#100Romances: The Duchess War + Woke Feminist Dukes
I find this book delightful, in no small part because it features one of my personal favorite historical romance hero archetypes: the Woke Feminist Duke (WFD).
Here's how you can spot a Woke Feminist Duke in the wild:
He will be hot, but probably in an intense, intellectual way.
He will be respectful of sexual and emotional boundaries, but good at both kinds of intimacy.
He will be a sensitive lover, in an "enthusiastic continuous consent is the biggest turn on there is and my fetish is communication" kind of way. (Extra credit if he is a virgin.)
He will really dig a good, meaty Relationship Talk. If you want to enjoy a "Big Mis" with him, you will have to try very hard to avoid confrontation and communicate poorly.
He will be fundamentally empathetic and sweet natured. When you hurt, he will hurt too. (Extra credit if he has Emotional Trauma in his past.)
He will be, because Reasons, incredibly jacked. We can safely assume he has excellent hair and his forearms are mesmerizing.
He will believe in the fundamental equality of all human beings, even if this makes him an unpopular outsider in his privileged world.
Extra credit if he is fighting to use his power to reform the system he has benefited from, even if he is not quite sure how to do it yet, and may require some help from the heroine.
Nevertheless, he probably still has a really nice mansion in the Lake District and can afford to furnish you with any number of exquisite ball gowns or horses, should you wish.
When I am in the mood for a stone cold classic factory-grade WFD hero, my first port of call is always with Courtney Milan.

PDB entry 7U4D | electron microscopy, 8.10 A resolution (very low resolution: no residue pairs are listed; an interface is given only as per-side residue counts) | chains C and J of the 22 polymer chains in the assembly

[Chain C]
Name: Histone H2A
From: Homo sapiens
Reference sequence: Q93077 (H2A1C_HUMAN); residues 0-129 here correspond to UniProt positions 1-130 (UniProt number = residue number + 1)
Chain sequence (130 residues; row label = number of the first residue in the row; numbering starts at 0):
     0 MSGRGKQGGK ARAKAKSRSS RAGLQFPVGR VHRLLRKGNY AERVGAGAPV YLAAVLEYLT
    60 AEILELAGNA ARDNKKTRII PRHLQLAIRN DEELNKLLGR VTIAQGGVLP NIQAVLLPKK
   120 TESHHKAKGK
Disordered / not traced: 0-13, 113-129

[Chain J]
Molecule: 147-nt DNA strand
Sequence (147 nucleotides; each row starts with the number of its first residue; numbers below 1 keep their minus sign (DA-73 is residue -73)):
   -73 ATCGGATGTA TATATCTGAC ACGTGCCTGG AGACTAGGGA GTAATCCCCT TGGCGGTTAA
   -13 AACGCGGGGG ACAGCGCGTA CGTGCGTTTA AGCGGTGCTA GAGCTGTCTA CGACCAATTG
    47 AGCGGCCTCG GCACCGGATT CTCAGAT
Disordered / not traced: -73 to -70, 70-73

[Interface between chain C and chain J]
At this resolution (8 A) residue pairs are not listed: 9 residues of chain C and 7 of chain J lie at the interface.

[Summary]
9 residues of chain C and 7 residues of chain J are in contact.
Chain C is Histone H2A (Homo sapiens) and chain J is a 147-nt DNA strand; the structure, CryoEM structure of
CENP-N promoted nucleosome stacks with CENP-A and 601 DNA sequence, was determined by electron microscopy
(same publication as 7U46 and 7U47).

Which brings us to Robert Blaisdell, hero of THE DUCHESS WAR.
Robert, AKA the ninth Duke of Clermont, might be the ur-WFD. While many WFDs have a social justice or reformist cause, Robert goes that extra step and literally wants to abolish the peerage. When not fighting the good fight in the Lords, he spends his time in a factory town writing seditionist handbills encouraging workers to organize. His hobbies include worrying about privilege and power differentials and falling in love with women on account of their giant brains and facility for chess.
Reader, I love him. I am grateful to Courntey Milan for inventing him, and for producing a stable of hilarious, intelligent, tightly plotted, hot romance novels about smokin' WFDs uniting with badass ladies to create a more just world.
A lot of historical romance novels are about resistance from within the belly of the system, but some are more explicit about it than others. Ms. Milan's novels tend to be as explicit as they come.
For my money, I like it when a credible, sweet, sexy love story can flourish inside the tension between the trappings of wealth and power and the stark inequities that enable it. And in a m/f book, I always appreciate it when the burden is not solely upon the heroine to understand or feel trapped by the limitations of her society.
So three cheers for the WFDs. I am always looking for more of them - if you have encountered a good one nominate your personal favorite in the comments!
Next week's read: A ROGUE BY ANY OTHER NAME by Sarah Maclean.